With respect to U.S. listed equity and exchange traded product options, Cboe Trading is subject to counterparty credit risk exposure with respect to rebates earned from routing brokers until completion of the routing brokers’ next invoice cycle has completed for an execution.

Our exposure to credit risk may be further impacted by volatile securities markets that may affect the ability of our customers and other third parties to satisfy their contractual obligations to us. Moreover, we may not be successful in managing our credit risk through reporting and control procedures or by maintaining credit standards. Any losses arising from such defaults or other credit losses could adversely affect our financial condition and operating results.

While neither Cboe FX nor Cboe SEF has direct counterparty risk, Cboe FX or Cboe SEF may suffer a decrease in transaction volume if a bank or prime broker experiences an event that causes other prime brokers to decrease or revoke the credit available to the prime broker experiencing the event. Therefore, Cboe FX and Cboe SEF may have risk that is related to the credit of the banks and prime brokers that trade spot FX on the Cboe FX platform, or non-deliverable forward FX transactions on Cboe SEF. 



We may be required to assume ownership of a position in securities in connection with our order routing service, which could subject us to trading losses when our broker-dealer disposes of that position.

We offer a smart‑order routing service through our broker‑dealer subsidiary, Cboe Trading, which provides its customers with access to other market centers when we route their orders to those market centers for execution. In connection with this service, we may assume ownership of a position in securities. This may occur, for example, when a market center to which we have routed a customer’s order experiences systems problems and is unable to determine the status of that order. When this happens, we may make a business decision to provide a cancellation notice to our customer, relieving our customer of any liability with respect to the order. We may be informed later, however, that the order was executed at the market center to which we routed it, in which case Cboe Trading would be required to take ownership of that securities position. Our third party clearing brokers maintain error accounts on behalf of Cboe Trading into which such positions settle, and we require the respective clearing broker to trade out of those positions as expeditiously as possible, which could result in our incurring trading losses. 

We may not effectively manage our growth, which could materially harm our business, financial condition and operating results.

We have experienced increased volume on our futures exchange, extended trading hours on our futures exchange and in SPX and VIX options and developed several proprietary products. We also experienced a substantial expansion of our business following our acquisition of Bats, which significantly expanded our product line across asset classes, broadened our geographic reach with strong pan-European equities and global FX positions and diversified our business mix with significant non-transactional revenue streams. Bats has also experienced significant growth in its business since its inception in 2005, with material expansions into diverse businesses including European listed cash equity securities, U.S. listed equity options and global institutional spot FX trading. In addition, in 2017, we acquired the assets of Silexx.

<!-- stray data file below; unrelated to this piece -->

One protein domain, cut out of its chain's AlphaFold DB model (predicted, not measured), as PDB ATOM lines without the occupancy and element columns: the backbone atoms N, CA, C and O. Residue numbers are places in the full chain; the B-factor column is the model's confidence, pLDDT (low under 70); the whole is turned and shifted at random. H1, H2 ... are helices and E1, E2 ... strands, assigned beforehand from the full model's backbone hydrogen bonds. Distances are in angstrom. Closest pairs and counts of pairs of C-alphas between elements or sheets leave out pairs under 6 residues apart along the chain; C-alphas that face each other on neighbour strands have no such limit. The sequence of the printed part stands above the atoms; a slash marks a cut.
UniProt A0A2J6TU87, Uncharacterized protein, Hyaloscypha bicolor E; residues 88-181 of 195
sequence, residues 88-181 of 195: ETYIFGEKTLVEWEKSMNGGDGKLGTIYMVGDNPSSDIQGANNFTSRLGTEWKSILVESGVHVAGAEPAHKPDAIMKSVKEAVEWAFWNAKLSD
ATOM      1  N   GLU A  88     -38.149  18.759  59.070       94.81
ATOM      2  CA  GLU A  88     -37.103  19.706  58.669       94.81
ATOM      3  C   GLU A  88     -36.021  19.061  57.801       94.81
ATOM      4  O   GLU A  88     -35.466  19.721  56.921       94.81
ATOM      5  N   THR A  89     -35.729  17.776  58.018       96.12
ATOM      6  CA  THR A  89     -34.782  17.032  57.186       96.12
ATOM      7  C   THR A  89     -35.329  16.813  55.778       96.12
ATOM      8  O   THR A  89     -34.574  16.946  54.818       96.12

We expect that our business will continue to grow, which may place a significant strain on our management, personnel, systems and resources. We must continually improve our operational, financial and regulatory systems and managerial controls and procedures, and may need to continue to expand, train and manage our workforce. We must also maintain close coordination among our technology, legal, accounting, finance, marketing, sales, regulatory and compliance functions. We cannot assure you that we will manage our growth effectively. If we fail to do so, our business, financial condition and operating results could be materially harmed. Furthermore, failure to successfully expand into new asset classes or new geographies may adversely affect our growth strategy and our future profitability.

Our continued growth will require increased investment by us in technology, facilities, personnel, and financial and management systems and controls. It also will require expansion of our procedures for monitoring and assuring our compliance with applicable regulations, and we will need to integrate, train and manage a growing employee base. The expansion of our existing businesses, any expansion into new businesses and the resulting growth of our employee base will increase our need for internal audit and monitoring processes, which may be more extensive and broader in scope than those we have historically required. We may not be successful in identifying or implementing all of the processes that are necessary. Further, unless our growth results in an increase in our revenues that is proportionally greater than or equal to the increase in our costs associated with this growth, our business, financial condition and operating results will be adversely affected.